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Terry M (Ditko Fan)

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PostSubject: Re: Time magazine: Marvel heroes all really boring, other than maybe Iron Man   Fri May 17, 2013 6:33 pm

I liked Captain America and Thor well enough, Cap was lots better, and Thor was a little slow, but don't go by me I liked both Ghost Rider films too. But they were not the best films I ever saw, and I wasn't expecting great stories, and that's what I got. But if there would have been a little more Red Skull in the Cap film, and if the last battle in Thor didn't end as soon as he got his powers back. I think I would have liked them more.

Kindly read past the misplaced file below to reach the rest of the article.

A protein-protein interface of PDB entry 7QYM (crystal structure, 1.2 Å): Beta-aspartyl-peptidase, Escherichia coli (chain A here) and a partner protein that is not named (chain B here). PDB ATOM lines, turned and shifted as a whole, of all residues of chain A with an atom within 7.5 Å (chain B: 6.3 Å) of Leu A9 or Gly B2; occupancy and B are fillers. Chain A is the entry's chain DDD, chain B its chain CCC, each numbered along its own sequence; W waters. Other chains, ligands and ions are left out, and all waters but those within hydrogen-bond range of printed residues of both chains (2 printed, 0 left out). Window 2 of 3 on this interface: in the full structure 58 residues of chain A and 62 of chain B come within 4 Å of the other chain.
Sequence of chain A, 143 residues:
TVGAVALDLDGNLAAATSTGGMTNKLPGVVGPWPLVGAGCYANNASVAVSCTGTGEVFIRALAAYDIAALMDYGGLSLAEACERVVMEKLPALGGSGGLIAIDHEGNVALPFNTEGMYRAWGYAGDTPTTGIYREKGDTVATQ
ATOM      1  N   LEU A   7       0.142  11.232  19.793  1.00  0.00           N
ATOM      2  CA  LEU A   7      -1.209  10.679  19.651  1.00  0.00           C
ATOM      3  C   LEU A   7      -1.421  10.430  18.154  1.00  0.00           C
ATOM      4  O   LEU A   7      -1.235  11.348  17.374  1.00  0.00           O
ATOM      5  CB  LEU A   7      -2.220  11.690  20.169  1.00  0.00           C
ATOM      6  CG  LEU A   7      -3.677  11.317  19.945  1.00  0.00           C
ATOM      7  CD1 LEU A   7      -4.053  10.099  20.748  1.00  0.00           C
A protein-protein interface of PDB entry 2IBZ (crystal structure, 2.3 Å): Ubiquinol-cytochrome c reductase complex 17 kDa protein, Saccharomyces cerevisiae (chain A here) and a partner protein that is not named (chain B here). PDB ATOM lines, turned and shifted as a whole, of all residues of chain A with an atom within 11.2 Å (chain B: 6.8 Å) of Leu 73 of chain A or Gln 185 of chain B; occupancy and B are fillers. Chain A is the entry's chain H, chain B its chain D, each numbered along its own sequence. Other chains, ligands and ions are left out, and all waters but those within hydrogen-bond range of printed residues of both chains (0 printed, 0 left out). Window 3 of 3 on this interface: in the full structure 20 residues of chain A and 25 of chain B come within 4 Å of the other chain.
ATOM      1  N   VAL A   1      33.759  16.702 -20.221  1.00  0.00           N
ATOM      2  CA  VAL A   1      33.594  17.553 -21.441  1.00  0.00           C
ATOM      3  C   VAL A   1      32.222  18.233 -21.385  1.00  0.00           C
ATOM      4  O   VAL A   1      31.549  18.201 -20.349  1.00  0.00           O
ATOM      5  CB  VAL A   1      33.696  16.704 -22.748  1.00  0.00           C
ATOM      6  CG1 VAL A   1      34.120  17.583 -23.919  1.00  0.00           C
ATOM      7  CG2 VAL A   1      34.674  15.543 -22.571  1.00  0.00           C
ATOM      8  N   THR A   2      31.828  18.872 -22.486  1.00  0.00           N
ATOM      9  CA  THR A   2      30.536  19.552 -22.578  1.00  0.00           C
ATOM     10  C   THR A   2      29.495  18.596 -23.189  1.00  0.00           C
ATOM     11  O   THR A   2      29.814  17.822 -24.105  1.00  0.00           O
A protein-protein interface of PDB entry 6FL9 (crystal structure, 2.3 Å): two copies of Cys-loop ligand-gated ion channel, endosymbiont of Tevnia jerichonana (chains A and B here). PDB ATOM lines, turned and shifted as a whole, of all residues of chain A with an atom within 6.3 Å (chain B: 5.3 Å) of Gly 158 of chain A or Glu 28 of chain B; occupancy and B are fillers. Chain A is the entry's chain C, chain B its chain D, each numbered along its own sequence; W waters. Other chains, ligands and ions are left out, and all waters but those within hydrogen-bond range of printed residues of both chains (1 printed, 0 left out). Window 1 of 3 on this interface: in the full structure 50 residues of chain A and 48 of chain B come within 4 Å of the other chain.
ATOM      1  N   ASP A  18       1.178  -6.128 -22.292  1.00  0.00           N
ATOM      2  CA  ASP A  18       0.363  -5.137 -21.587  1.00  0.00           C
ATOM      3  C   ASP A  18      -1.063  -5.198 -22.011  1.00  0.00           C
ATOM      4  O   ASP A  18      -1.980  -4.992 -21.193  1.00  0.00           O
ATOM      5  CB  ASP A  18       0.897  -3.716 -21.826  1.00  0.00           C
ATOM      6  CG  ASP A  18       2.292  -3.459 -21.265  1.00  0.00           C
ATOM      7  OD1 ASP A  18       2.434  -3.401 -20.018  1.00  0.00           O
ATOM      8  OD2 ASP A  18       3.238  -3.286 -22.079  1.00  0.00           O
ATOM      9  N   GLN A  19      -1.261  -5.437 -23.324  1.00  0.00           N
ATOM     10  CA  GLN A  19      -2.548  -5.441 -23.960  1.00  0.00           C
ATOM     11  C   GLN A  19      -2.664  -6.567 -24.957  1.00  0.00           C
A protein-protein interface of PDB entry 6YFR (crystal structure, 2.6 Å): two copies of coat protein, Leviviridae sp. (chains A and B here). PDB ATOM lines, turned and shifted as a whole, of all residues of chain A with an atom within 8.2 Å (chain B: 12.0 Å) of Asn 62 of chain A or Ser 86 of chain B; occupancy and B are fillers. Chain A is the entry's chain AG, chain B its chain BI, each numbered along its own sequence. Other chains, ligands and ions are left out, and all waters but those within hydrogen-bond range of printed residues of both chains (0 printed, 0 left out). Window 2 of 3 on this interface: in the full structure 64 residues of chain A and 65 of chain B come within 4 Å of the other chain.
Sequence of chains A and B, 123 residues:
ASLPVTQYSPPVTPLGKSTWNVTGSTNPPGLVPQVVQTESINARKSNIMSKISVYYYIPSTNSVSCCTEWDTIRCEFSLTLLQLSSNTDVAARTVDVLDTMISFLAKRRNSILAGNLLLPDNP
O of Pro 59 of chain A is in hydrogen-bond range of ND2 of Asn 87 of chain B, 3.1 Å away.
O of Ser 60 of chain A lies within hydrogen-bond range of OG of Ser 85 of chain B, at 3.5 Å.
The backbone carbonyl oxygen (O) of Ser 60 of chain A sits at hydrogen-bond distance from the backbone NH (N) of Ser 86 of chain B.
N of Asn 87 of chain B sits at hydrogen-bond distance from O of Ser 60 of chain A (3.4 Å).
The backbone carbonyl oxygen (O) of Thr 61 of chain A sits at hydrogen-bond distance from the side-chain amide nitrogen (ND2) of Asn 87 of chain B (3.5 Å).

So they will probably hire a guy who sounds like Robert Downey Jr to do Iron Man's voice when he and Thor quit, so we can have Caps Kookie Quartet (Hawkeye, Scarlet Witch and Quicksilver) plus Hank and Jan? Or couldn't they just replace Ironman with War Machine? Don Cheadle would love to get some Robert Downey money, and it wouldn't hurt Marvel to have a little diversity in the next Avengers, I'm sure. Only one Avenger wasn't white all the time.